The combination of his qualifying offer and potential arbitration award, however, made walking away a tough but necessary decision for the Penguins, who have been gobbling up cap space like it's a Mandarin buffet in recent days.
(Canadian readers will get that reference)
It's unlikely that Heinen's ask will be pricey on the open market. And for a team in practically the same situation as Pittsburgh last season -- capped-out and contending thanks to its high-paid stars -- he could be the perfect add, and possibly even flourish with more usage.
Ryan Donato - Seattle Kraken
2021-22 Cap Hit: $750,000
Does anyone ever really understand what the Seattle Kraken are doing?
Look, is Donato an incredible hockey player? No. There are many options out there that are far better. But the 26-year-old was still projected to be a cheap depth winger who just chipped in 16 goals for a team that supposedly tried its darnedest to be bad last season.
Why just walk away from that?
Unless the Kraken are poised to make a major splash (pun intended) in free agency tomorrow and need every morsel of cap space they can get, cutting Donato loose makes little sense. They need bodies to play for them, and Donato proved he could do that and more. It's not as if his arbitration case would have been impeccable, either. Was Donato's reward really going to be an anchor (pun intended again) on the Kraken's cap?
Perhaps the two sides are working on a new deal right now at an affordable rate in order to avoid that messy path altogether. Now, THAT would make sense. But as of now, this is somewhat head-scratching.
Haydn Fleury - Seattle Kraken
2021-22 Cap Hit: $1,300,000
Now, this makes slightly more sense. Only slightly, though.
Haydn Fleury is a former top-10 pick. You'd think that there would still be some potential there, given his draft pedigree and raw tools. But Fleury has basically never showed what made him get picked so high at the NHL level, falling out of favor in Carolina and, despite being plucked in the expansion draft by the GM who drafted him, ultimately doing the same in Seattle.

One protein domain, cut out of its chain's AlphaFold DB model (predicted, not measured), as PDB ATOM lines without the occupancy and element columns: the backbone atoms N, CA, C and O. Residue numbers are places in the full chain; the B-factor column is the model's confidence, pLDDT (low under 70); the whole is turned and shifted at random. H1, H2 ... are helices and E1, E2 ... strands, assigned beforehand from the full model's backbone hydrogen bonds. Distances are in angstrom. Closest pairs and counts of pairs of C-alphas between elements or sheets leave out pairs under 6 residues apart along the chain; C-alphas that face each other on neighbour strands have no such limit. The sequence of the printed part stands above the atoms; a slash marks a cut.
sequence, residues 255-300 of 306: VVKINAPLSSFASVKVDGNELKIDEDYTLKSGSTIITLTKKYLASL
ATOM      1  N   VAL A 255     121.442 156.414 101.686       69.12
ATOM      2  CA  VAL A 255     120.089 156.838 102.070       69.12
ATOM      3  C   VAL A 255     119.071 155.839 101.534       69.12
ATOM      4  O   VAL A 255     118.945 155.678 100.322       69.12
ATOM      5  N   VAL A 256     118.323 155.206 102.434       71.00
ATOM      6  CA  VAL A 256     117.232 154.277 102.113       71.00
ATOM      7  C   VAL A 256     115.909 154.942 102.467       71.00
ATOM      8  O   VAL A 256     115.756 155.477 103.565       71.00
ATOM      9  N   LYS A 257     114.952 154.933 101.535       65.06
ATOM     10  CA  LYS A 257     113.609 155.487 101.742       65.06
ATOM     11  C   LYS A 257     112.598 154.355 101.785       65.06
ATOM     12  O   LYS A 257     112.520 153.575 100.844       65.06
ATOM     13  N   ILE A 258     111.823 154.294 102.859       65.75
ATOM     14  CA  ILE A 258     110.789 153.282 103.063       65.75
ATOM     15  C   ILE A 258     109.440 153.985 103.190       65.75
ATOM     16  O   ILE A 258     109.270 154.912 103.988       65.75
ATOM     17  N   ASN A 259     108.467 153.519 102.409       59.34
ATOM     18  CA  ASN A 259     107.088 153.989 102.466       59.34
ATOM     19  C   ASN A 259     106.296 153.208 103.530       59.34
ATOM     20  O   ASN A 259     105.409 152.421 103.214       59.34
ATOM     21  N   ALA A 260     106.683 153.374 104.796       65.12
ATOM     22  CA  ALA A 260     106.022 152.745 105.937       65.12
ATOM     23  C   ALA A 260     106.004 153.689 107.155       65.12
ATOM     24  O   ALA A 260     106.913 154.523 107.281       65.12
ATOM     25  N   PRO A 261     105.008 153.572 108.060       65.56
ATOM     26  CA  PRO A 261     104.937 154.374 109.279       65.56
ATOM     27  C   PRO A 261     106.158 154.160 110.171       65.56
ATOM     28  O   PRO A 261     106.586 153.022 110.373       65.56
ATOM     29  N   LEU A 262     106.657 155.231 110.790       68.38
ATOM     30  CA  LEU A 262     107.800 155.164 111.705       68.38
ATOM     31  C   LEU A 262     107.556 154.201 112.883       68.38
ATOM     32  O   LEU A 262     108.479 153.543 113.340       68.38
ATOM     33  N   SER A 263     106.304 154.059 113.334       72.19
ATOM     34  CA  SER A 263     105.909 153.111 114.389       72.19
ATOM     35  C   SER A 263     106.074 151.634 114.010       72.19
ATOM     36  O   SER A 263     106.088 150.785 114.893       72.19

Only, there's one slight anomoly on Fleury's resume that might offer hope to an inquiring team.
After being dealt to the Ducks at the 2021 trade deadline, Fleury spent the final 12 games of the season logging nearly 21 minutes in the club's top-four. In those 12 games, Fleury racked up a respectable two goals and three points for a bad Ducks squad, all while generating a 50.49 percent share of the expected goals and a 50.32 percent share of the scoring chances in his even-strength usage, despite being saddled with a nearly-unthinkable 94.5 PDO.
For one brief stretch in the first consistent usage of his career, Fleury flourished on a basement-dwelling team. It's a tiny sample size and perhaps doesn't mean much. But the Ducks were the first team to truly throw Fleury in the deep end and see if he could float. Turns out, at least on paper, he did.
At a near-league-minimum rate, the 25-year-old could be a fine value add.
Ondrej Kase - Toronto Maple Leafs
2021-22 Cap Hit: $1,250,000
The door is still open for the Leafs and Kase to work out a deal, so this situation is a tad different than the others. But injuries are just so risky here.
Kase performs well whenever he steps on the ice, providing value as a versatile winger capable of playing up and down the lineup while also holding his own as a penalty killer. But after suffering yet another concussion last season and missing time before that to various additional ailments, the risk is about as high as it gets for any team looking to make an investment.
Right now, the priority should be ensuring that Kase's post-hockey career is healthy and safe. If that means he sits out a year or steps away altogether, it might be for the best -- and certainly won't be due to a lack of ability.
Evgeny Svechnikov - Winnipeg Jets
2021-22 Cap Hit: $750,000
On the surface, Svechnikov's numbers do not inspire confidence. A mere seven goals and 19 points in 72 games do not leap off the page in any way shape or form. But the former top-10 pick has some intriguing tools to work with and looked quite good last season as a possession-driving, defensively responsible winger who could do more with some added ice time.
Perhaps the Jets were scared of his potential arbitration reward. But given Svechnikov's lackluster box score stats, it's doubtful it would've been egregious.
Nevertheless, some team will take a chance on Svechnikov this summer as a bargain basement add and could be rewarded in spades.